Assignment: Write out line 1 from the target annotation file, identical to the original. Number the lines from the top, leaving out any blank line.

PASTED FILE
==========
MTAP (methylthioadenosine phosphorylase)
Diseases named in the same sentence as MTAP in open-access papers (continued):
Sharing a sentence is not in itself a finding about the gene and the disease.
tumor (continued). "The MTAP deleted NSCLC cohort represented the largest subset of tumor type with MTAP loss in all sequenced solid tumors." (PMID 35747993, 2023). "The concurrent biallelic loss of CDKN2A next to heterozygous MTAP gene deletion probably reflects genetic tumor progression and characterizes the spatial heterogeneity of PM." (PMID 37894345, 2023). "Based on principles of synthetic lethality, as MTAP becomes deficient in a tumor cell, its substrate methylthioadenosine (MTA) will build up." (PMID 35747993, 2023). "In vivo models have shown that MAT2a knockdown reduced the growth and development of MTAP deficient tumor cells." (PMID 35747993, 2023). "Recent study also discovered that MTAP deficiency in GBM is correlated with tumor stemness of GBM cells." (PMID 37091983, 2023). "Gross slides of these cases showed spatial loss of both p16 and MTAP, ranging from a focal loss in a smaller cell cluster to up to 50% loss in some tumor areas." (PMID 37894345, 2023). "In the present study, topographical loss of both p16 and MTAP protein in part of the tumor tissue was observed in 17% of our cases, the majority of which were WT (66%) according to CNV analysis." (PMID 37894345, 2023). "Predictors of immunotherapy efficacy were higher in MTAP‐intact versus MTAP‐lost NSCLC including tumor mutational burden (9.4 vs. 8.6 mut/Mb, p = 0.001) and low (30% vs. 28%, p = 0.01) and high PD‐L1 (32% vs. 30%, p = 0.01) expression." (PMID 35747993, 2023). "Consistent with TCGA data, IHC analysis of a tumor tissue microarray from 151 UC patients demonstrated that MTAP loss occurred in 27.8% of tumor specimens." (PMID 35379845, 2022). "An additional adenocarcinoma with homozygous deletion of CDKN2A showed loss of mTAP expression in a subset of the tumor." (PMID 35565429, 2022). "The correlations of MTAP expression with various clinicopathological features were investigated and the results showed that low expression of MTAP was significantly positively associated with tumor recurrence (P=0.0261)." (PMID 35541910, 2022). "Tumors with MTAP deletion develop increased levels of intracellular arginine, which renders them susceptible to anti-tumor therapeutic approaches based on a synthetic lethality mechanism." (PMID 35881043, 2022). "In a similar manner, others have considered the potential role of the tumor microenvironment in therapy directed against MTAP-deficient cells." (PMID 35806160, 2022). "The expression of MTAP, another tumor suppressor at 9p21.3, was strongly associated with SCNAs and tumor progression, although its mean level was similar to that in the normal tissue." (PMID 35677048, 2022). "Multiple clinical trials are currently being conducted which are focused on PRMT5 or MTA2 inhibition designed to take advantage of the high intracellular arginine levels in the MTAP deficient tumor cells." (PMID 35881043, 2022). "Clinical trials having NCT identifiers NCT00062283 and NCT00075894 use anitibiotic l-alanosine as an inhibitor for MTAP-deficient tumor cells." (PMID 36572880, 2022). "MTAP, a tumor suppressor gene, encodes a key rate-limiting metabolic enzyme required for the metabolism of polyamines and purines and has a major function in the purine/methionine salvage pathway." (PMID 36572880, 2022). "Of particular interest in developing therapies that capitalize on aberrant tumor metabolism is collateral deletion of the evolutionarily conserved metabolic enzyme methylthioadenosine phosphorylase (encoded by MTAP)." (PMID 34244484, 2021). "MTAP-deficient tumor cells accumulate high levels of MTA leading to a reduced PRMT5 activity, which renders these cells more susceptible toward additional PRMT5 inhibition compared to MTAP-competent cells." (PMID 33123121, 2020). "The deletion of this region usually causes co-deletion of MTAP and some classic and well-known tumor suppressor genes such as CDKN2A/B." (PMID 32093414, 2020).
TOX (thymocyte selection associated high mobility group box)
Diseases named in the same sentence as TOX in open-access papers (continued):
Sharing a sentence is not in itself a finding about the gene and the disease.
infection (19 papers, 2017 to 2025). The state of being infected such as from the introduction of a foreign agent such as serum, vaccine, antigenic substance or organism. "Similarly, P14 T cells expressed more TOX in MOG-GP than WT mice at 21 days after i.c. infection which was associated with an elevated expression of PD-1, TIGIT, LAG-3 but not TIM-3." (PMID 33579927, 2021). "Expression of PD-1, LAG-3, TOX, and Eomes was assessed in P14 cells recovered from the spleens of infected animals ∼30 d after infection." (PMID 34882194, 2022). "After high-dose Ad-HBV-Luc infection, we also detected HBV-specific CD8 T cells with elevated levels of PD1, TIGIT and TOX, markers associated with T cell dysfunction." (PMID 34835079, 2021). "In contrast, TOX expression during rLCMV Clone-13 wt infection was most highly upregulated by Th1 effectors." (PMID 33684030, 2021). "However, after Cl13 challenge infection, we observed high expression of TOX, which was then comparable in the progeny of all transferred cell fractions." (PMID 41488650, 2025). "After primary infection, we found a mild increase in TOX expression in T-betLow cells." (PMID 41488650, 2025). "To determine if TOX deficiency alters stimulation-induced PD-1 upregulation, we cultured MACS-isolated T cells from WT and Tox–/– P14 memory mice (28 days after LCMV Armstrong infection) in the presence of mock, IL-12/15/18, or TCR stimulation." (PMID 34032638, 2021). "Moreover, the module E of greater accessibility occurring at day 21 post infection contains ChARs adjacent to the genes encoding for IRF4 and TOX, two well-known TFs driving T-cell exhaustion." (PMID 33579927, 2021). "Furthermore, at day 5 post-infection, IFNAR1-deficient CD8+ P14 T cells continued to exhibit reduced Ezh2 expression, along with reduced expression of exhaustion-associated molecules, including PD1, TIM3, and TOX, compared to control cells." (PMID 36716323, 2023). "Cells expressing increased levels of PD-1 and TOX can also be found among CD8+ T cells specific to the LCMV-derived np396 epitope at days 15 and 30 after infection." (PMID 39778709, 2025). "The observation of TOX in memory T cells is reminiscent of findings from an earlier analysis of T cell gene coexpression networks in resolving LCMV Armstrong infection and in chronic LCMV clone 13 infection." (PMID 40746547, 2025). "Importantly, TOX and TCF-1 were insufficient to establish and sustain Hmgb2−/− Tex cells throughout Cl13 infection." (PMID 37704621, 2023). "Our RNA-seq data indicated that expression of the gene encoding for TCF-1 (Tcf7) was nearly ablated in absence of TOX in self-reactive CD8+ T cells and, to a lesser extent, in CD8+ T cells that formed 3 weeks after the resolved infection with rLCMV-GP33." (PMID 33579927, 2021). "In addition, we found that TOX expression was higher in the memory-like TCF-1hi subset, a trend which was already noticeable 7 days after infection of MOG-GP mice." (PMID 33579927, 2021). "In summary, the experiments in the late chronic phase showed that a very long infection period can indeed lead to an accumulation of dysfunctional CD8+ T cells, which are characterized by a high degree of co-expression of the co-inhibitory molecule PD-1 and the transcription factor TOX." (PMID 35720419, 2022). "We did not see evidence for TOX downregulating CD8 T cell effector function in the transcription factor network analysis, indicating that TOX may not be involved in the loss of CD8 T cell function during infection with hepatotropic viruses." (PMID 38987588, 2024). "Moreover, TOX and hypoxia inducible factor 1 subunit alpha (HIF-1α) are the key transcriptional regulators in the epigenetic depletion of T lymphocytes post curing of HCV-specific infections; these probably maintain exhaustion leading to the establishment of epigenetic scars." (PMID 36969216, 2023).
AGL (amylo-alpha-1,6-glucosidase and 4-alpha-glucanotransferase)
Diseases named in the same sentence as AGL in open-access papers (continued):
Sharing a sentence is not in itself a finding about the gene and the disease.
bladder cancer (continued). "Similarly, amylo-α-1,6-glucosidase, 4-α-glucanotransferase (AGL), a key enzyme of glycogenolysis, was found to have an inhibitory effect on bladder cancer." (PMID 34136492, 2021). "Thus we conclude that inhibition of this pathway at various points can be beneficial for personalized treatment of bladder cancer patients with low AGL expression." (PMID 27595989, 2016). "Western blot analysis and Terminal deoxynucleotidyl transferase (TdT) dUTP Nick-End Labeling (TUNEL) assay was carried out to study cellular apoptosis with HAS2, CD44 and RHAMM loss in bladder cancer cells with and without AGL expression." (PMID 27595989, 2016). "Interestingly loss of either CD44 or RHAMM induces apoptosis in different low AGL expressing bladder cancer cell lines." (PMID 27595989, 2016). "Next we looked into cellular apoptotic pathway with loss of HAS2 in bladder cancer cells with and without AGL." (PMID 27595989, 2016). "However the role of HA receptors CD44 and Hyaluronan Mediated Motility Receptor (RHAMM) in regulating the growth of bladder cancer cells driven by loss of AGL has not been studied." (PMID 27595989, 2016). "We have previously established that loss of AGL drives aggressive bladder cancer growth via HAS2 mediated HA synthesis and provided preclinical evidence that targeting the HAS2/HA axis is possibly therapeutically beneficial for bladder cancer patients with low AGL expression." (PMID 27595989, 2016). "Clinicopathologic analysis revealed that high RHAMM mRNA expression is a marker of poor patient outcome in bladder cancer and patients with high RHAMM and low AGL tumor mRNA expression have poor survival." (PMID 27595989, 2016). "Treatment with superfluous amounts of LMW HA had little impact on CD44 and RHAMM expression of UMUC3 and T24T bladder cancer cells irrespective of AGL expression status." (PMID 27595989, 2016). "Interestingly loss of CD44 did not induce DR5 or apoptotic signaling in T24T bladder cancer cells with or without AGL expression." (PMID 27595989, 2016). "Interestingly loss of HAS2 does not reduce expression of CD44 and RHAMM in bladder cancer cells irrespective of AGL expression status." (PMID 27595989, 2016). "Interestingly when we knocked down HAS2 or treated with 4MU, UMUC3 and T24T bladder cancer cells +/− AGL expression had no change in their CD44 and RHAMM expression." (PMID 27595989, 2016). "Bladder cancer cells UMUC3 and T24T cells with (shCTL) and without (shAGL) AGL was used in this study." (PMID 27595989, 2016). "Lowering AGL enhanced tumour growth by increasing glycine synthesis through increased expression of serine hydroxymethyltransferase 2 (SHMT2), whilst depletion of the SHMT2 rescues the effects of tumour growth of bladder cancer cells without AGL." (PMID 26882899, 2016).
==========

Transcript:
MTAP (methylthioadenosine phosphorylase)